: Building 2S
Ph.D. New York University
M.A., New York University
B.A., Washington University
Biography / Academic Interests
Professor Benesch's field is applied linguistics, the application of linguistic theory to pedagogical problems, such as teaching English to non-native speakers. Her sub-speciality is English for academic purposes, the preparation of English language learners for the demands of college literacy. Professor Benesch’s interest in critical pedagogy led her to propose “critical English for academic purposes”, to posit a more visible and active role for English language learners in responding to and shaping academic life.
Professor Benesch has been ESL Coordinator in the CSI English department since 1987.
Scholarship / Publications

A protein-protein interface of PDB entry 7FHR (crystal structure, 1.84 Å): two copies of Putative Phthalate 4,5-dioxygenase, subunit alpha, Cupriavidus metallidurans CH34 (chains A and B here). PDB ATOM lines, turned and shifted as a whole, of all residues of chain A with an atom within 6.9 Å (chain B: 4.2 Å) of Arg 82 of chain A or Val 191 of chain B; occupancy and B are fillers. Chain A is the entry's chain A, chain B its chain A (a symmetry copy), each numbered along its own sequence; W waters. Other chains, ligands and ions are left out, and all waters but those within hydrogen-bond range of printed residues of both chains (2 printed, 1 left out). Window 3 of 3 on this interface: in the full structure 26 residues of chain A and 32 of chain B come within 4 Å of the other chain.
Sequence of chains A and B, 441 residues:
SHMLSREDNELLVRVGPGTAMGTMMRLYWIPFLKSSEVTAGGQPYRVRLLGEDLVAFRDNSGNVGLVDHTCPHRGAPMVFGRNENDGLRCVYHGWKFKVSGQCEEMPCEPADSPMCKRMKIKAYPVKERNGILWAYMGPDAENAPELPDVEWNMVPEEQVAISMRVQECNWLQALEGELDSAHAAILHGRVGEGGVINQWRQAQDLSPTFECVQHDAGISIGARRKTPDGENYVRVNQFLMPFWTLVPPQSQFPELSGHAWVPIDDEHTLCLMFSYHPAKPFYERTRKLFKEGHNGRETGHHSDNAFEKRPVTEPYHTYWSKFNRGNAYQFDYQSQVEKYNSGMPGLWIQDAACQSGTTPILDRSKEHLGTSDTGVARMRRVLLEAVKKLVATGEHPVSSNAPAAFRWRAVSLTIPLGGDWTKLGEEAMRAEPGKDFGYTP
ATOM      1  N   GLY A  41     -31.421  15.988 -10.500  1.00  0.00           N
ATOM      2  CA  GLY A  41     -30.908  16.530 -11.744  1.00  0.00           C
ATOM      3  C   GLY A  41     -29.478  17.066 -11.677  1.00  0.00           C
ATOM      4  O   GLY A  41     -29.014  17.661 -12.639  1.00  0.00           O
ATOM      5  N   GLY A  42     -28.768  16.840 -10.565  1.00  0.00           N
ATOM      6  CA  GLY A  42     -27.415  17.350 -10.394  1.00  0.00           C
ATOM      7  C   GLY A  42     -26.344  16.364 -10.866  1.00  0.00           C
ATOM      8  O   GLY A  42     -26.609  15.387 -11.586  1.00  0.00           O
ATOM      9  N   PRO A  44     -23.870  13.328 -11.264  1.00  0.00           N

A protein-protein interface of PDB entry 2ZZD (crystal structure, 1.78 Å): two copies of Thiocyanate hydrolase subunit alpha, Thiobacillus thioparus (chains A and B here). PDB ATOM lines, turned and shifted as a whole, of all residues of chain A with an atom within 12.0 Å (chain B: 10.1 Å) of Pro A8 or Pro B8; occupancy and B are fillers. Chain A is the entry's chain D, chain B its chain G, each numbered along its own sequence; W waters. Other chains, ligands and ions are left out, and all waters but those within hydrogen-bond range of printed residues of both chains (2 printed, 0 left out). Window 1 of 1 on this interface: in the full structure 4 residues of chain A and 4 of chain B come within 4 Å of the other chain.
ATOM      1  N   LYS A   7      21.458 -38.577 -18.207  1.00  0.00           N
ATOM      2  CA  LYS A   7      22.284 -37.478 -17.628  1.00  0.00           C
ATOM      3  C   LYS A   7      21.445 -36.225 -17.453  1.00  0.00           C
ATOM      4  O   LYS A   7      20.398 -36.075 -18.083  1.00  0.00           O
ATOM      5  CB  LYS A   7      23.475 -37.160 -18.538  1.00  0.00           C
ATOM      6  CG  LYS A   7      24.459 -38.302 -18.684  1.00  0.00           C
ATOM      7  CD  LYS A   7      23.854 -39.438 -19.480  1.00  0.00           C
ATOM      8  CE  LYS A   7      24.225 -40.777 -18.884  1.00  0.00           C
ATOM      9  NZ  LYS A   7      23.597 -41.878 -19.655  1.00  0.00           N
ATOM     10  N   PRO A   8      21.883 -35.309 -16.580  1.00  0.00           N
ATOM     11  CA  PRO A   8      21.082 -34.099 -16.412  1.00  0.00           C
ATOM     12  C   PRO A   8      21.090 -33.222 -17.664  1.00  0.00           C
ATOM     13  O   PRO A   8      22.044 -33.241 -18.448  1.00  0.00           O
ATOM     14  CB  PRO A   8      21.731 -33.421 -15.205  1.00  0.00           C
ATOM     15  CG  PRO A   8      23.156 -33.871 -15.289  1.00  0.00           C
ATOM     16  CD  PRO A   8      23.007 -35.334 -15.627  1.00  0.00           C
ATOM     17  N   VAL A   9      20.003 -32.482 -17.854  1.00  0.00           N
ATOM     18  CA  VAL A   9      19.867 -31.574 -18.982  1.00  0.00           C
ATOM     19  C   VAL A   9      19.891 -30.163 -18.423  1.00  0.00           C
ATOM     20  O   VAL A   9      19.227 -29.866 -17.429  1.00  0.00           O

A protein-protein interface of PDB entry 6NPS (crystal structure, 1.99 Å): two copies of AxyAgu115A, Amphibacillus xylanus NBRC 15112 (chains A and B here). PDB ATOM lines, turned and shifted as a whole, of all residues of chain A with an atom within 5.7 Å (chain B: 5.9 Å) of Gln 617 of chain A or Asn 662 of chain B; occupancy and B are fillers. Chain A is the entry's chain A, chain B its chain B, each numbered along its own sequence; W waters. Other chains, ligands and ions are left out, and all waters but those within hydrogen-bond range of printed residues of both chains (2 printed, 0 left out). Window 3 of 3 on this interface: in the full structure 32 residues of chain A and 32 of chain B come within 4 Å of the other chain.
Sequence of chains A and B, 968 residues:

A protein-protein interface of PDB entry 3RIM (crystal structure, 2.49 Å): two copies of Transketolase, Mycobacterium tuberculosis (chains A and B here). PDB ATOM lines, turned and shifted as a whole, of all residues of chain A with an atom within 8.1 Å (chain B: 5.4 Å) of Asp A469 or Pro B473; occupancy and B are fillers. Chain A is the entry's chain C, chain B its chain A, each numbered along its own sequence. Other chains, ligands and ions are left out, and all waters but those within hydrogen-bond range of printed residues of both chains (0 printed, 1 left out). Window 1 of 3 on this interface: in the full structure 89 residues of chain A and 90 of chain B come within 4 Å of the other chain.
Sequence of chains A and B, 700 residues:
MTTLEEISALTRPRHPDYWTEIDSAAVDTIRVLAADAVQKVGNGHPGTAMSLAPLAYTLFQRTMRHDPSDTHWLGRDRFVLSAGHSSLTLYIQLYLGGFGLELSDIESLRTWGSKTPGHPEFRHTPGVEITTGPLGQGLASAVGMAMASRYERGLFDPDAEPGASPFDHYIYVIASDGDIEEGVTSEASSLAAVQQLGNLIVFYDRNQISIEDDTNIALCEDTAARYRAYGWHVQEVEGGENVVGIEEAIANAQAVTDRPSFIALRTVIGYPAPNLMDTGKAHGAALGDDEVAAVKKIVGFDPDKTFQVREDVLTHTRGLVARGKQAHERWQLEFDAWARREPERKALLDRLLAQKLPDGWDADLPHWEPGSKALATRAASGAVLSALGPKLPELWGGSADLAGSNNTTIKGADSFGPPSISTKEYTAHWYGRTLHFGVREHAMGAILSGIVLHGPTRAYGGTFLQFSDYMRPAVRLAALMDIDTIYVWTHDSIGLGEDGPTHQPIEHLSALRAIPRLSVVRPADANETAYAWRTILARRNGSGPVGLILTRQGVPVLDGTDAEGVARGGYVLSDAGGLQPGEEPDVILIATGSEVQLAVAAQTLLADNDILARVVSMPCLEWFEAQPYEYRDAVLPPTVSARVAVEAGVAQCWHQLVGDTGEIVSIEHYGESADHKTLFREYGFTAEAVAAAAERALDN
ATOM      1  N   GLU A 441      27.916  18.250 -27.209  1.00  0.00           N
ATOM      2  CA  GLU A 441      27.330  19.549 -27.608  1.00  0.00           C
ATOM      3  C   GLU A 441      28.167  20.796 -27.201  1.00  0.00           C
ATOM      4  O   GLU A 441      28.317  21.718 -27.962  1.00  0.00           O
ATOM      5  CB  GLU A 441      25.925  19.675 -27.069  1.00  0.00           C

Considering emotions in critical English language teaching: Theories and praxis. New York: Routledge, 2012.
Critical praxis as materials development: Responding to military recruitment on a U.S. campus. In N. Hardwood (Ed.). English Language Teaching Materials: Theory and Practice. Cambridge: Cambridge University Press, 2010.
“‘Generation 1.5' and its discourses of partiality: A critical analysis.” Journal of Language Identity and Education, 7, 294-311, 2008.
“Interrogating in-between-ness: A postmodern perspective on immigrant students”. In Roberge, M., Siegal, M., & Harklau, L. (Eds). Generation 1.5 in College Composition: Teaching Writing to US educated Learners of ESL (pp. 65-72). New York: Routledge, 2009.
“What about the students? English language learners in postsecondary settings”. In Cummins, J. & Davison, C. (Eds). International Handbook of English Language Teaching, Part Two (pp. 655-667). New York: Springer, 2007.
“Critical Media Awareness: Teaching Resistance to Interpellation”. In J. Edge, (Ed.), (Re)locating TESOL in an Age of Empire (pp. 49-64). Houndmills, Basingstoke, Hampshire, UK: Palgrave Macmillan Ltd, 2006.
"Critical Pragmatism: A Politics of L2 Composition.” In T. Silva and P. K. Matsuda (Eds). On Second Language Writing (pp. 161-172). Mahwah, NJ: Lawrence Erlbaum, 2001.